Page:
Author Topic: Taking Quality Pizza Photos  (Read 21138 times)

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Offline enchant

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Re: Taking Quality Pizza Photos
« Reply #20 on: October 09, 2006, 09:02:23 PM »
I think my arteries clamped shut just looking at that!  ;D
--pat--


Offline pizzanapoletana

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Re: Taking Quality Pizza Photos
« Reply #21 on: October 10, 2006, 08:47:19 AM »
Varasano,

did you try eliminating the flash and using the macro function (if available)?

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Offline varasano

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Re: Taking Quality Pizza Photos
« Reply #22 on: October 10, 2006, 12:09:29 PM »
I did eliminate the flash and play with the macro. I've really got one of those Sony camera's that's great for a night on the town - big screen, cool looking -  but not up to this challenge. I've got a photographer friend who is going to help me. I'm clueless.

Jeff

Offline varasano

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Re: Taking Quality Pizza Photos
« Reply #23 on: October 12, 2006, 06:05:50 PM »
My Friend took these for me. We did a little set-up with some wine.  Not my best pies, but the photos were better than I take.

Offline varasano

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Re: Taking Quality Pizza Photos
« Reply #24 on: October 12, 2006, 06:06:18 PM »
Onion, emmenthaler

Offline pizzanapoletana

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Re: Taking Quality Pizza Photos
« Reply #25 on: October 12, 2006, 06:34:15 PM »
Great pic

I like the look of the second pizza

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Offline mmarston

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Re: Taking Quality Pizza Photos
« Reply #26 on: October 13, 2006, 10:23:41 AM »
A great deal of work went into making these photographs. The lighting, styling and composition are near or at professional quality. The page of pizza pics are nowhere near as good.

Just as having a frying pan does not make one a chef, having a camera does not make one a photographer. Photography is both an art and a craft and like cooking, it requires good ingredients, skill and equipment. Professional food photography often involves a food stylist who can cost more than the photographer.


Photography is all about light and using a built in flash as your primary light source is as crude as it gets.

Here’s a good intro to photography site.

http://library.thinkquest.org/25473/ph_frame_frameset.shtml
Nobody cares if you can't dance well.  Just get up and dance.  Dave Barry

Offline Fio

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Re: Taking Quality Pizza Photos
« Reply #27 on: October 13, 2006, 10:43:45 AM »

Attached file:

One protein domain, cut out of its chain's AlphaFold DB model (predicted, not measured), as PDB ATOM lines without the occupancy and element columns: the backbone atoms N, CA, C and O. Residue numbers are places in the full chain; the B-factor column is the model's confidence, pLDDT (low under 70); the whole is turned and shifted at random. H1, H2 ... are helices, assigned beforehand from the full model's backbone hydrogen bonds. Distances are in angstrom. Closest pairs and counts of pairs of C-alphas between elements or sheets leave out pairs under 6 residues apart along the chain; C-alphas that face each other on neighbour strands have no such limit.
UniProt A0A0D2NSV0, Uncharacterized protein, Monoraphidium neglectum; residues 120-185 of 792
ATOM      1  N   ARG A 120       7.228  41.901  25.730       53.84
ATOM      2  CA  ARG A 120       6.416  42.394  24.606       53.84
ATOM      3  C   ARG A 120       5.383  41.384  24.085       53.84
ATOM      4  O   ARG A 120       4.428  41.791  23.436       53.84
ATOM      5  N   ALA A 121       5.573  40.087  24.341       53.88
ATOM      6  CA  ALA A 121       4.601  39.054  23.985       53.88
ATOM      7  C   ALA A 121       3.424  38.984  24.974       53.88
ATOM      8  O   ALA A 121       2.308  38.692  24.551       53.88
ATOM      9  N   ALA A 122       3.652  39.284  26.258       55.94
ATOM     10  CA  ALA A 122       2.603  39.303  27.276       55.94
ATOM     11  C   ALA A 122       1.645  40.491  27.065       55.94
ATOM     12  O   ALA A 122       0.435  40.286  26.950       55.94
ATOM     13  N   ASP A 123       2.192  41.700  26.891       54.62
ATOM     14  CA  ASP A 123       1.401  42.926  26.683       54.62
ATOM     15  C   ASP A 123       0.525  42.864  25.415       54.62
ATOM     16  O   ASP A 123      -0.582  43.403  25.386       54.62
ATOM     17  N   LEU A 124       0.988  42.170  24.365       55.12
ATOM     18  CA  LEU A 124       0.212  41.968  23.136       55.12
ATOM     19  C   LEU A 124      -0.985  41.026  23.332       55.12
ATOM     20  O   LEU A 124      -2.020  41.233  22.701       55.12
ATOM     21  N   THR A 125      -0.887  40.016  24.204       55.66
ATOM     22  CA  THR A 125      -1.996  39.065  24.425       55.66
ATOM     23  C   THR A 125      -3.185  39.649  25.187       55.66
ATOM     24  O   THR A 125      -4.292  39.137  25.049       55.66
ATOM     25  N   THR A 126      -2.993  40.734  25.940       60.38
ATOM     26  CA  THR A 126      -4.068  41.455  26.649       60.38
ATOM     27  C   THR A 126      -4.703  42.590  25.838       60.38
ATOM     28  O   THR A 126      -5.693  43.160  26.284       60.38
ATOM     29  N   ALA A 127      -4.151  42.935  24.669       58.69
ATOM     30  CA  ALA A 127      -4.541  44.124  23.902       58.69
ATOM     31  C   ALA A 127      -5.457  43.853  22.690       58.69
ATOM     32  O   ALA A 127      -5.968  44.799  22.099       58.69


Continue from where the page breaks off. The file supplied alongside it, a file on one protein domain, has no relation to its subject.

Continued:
My Friend took these for me. We did a little set-up with some wine.  Not my best pies, but the photos were better than I take.

Pizza Porn!  :chef:
Since joining this forum, I've begun using words like "autolyze" and have become anal about baker's percents.  My dough is forever changed.

Offline enchant

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Re: Taking Quality Pizza Photos
« Reply #28 on: October 14, 2006, 09:04:24 PM »
Hmmm... Definitely could have used a little more flash.
--pat--

Offline Scagnetti

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Re: Taking Quality Pizza Photos
« Reply #29 on: October 17, 2006, 12:17:41 PM »
Hmmm... Definitely could have used a little more flash.

As an aside, your pizza looks very similar to the round pie produced by the great Dom DiMarco of DiFara's in Brooklyn.  The cheese on his round pies always have a very rusty look compared to the cheese whiteness of most pies.  Your pie has that rusty look.


Offline vitus

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Re: Taking Quality Pizza Photos
« Reply #30 on: October 18, 2006, 06:06:21 AM »
Hmmm... Definitely could have used a little more flash.
I like the look of your pizza! It just needs a bit more light.  :)
I dont think that it is only because of how we amateurs take our pictures. I'll bet that 99% of all professional photographers use some kind of digital retouching/photoshopping afterwards (of course this can't fix a really bad shot).
I cranked up the light on your image and I think that your pizza already looks a lot better this way:

Offline November

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Re: Taking Quality Pizza Photos
« Reply #31 on: October 18, 2006, 06:25:32 AM »
Here's your pizza with an RGB channel curve adjustment.  This technique allows for brightness correction while maintaining the same saturation levels.

Offline enchant

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Re: Taking Quality Pizza Photos
« Reply #32 on: October 18, 2006, 06:58:47 AM »
I actually DID punch up the RGB curves substantially before posting it - probably from 128 to about 155 or so.  But it was starting to lose detail. (I should have kept the originals, but I tossed them.) I'll give the same shot another try this weekend.
--pat--

Offline vitus

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Re: Taking Quality Pizza Photos
« Reply #33 on: October 18, 2006, 07:23:08 AM »